One week later and I’m still reading and link-collecting and doing a lot of thinking about the Isla Vista murders. Part of me feels apologetic about this, even self-indulgent. After all, I wasn’t even remotely affected directly by these events. I have no six-degrees-of-separation ties to any of the individuals involved or to the locations where the events occurred. (I mean, yes, I was born in the same state, but we moved away from CA before I turned two, and I have zero sense of myself as a west coaster.* I don’t even know where Santa Barbara is in geographic relation to my birthplace.)
So there’s lots of ways that I’m privileged to have some distance from these events: a fact for which I am extremely grateful, and one which also makes me somewhat embarrassed to be giving it such brain-space and blog-space. I even felt the temptation to title “Yet Another Post” from me about these events with some variant on the plea “Stop me, before I post again!”
But then I read this post from the Standing on the Side of Love blog.** In it, the author juxtaposes the legacy of Elliot Rodger’s misogynist writings and videos with the passing of Maya Angelou and her legacy of speaking out about the existence and effects of sexual violence. Then both of these events were further counterpointed against the simultaneously bombshell and matter-of-fact observation that in the week prior to writing her post, the blogger herself had been sexually assaulted.
These milestones all occurring this week make it so clear to me that patriarchy still rules our society, that sexual assault and misogyny are not limited to one incident but are a ubiquitous threat, in varying levels, to all of us. The humanity of every person is threatened by this reality. I wanted to share my story both to help me heal personally, and to provide information that yes, all women, and all people of all gender identities might find useful.
And then, in following the links from that post and my Facebook feed, I came across two other sites. First, a report on a study which reveals the way adolescent and tween girls understand (and wildly under-report) sexual harassment “as ‘normal stuff’ that ‘just happens’ because it’s what ‘guys do.'” Then there’s the tumblr analogue of the #YesAllWomen twitter movement: When Women Refuse, a collection of stories about domestic and sexual violence that is intended to demonstrate “that Rodger’s mass murder was not an anomaly, but instead part of a larger cultural pattern of violence against women.”
And I thought about my own checkered history of experiencing sexual violence, street harassment and misogyny. The rape in college. Years in Philly which were very mild, all things considered, but still contained a few catcall/honking incidents, the occasional groping, and a couple drunken “encounters” where I wasn’t entirely sure in my (inebriated) head that it’d be a good idea to “back out now.” And all of that happened soaked in the cultural miasma of a patriarchal system. For example: the many incidents throughout my schooling where the message from peers (and some teachers/administrators) was that I was too smart, too ambitious, too opinionated for a girl to be. And so part of the lessons I took from my childhood were about learning to live small, stay quiet, conceal the truth of my mind’s intelligence and my heart’s wisdom.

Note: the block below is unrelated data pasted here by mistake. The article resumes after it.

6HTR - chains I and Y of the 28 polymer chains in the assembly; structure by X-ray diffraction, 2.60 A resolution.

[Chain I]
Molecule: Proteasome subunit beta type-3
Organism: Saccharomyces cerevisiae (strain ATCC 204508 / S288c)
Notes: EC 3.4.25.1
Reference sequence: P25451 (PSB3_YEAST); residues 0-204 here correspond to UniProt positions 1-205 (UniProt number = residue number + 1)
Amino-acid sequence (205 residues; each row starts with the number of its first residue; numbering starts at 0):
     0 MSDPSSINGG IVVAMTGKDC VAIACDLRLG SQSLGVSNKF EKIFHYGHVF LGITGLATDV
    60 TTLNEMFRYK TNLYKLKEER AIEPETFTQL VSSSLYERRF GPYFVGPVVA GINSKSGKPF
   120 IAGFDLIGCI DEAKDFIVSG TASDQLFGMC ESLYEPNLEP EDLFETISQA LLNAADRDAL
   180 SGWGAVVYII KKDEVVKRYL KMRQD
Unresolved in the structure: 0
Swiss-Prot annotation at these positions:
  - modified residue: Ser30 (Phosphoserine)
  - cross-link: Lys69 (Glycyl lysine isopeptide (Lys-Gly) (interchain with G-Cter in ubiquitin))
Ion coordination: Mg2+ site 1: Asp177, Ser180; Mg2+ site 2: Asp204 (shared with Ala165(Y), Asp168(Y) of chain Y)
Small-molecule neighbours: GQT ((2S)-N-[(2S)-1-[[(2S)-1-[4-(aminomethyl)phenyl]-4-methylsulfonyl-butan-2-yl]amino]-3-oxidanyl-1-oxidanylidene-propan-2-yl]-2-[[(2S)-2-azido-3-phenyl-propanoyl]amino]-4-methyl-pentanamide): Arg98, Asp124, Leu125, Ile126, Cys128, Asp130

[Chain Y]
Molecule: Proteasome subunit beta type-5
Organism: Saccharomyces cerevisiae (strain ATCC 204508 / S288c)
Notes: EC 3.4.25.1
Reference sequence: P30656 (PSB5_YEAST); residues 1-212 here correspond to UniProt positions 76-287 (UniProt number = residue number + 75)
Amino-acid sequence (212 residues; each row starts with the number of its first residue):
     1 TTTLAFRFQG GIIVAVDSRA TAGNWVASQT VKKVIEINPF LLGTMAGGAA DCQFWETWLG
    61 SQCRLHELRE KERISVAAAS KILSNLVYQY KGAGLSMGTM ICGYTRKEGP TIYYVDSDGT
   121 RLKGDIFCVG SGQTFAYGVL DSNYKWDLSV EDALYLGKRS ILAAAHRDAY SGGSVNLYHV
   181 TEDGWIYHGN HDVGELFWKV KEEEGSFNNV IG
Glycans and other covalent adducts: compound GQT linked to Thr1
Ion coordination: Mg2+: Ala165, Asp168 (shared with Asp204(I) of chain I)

I am not sharing this in hopes of earning my own “victim cred,” nor to make a simplistic point about how my past experiences make it “okay” for me to be as deeply affected by last weekend’s events as I have been. Well, maybe it’s a bit of yes and no on that last point. Yes, it’s likely my resonance with these events and the ensuing discourse has been deepened by my own past traumas. But no, I don’t need any sort of excuse to be thinking or feeling deeply about this — or about anything else, for that matter.
It’s a messy tangle, rather than a straight line trajectory (this is why the metaphor to miasma is so present with me right now), but I am certain there’s a web of connections between the cultural expectations of women’s silence,docility, and availability; the patterns of sexual violence, harassment, and patriarchal retribution that have come so harshly to light this past week; and my own instincts towards self-silencing as I considered writing “Yet Another Post” touching on these issues.
But it’s a knot that needs untangling. And so I keep writing — even if sometimes all I’m writing about is about the right to write.
Every hard-fought sentence, every awkward phrase, every word a prayer. May we release this. May we be healed.
* Nope. I’m a New Englander, through and through, no matter what my birth certificate says.
** Yay, Unitarian Universalists!!
Image credit: http://ravenblackcat.com/blog/2012/5/18/countdown-to-blackout-anxiety-a-gag-order.html
4 thoughts on “Permission to Speak”
A very powerful post, personally I’m glad you wrote “another one”.
I see you don’t have Twitter and Facebook sharing enabled, do you prefer no shares that way? I ask because I’d like to if you don’t mind.
Thanks for the kind words.
As far as sharing goes, feel free! I do manual shares on Facebook, because that allows me the capacity to tweak the privacy settings and keep a couple specific relatives (both mine and Mr.’s) happily “in the dark.” Beyond that tiny bit of discretion, my life’s an open book. 😉
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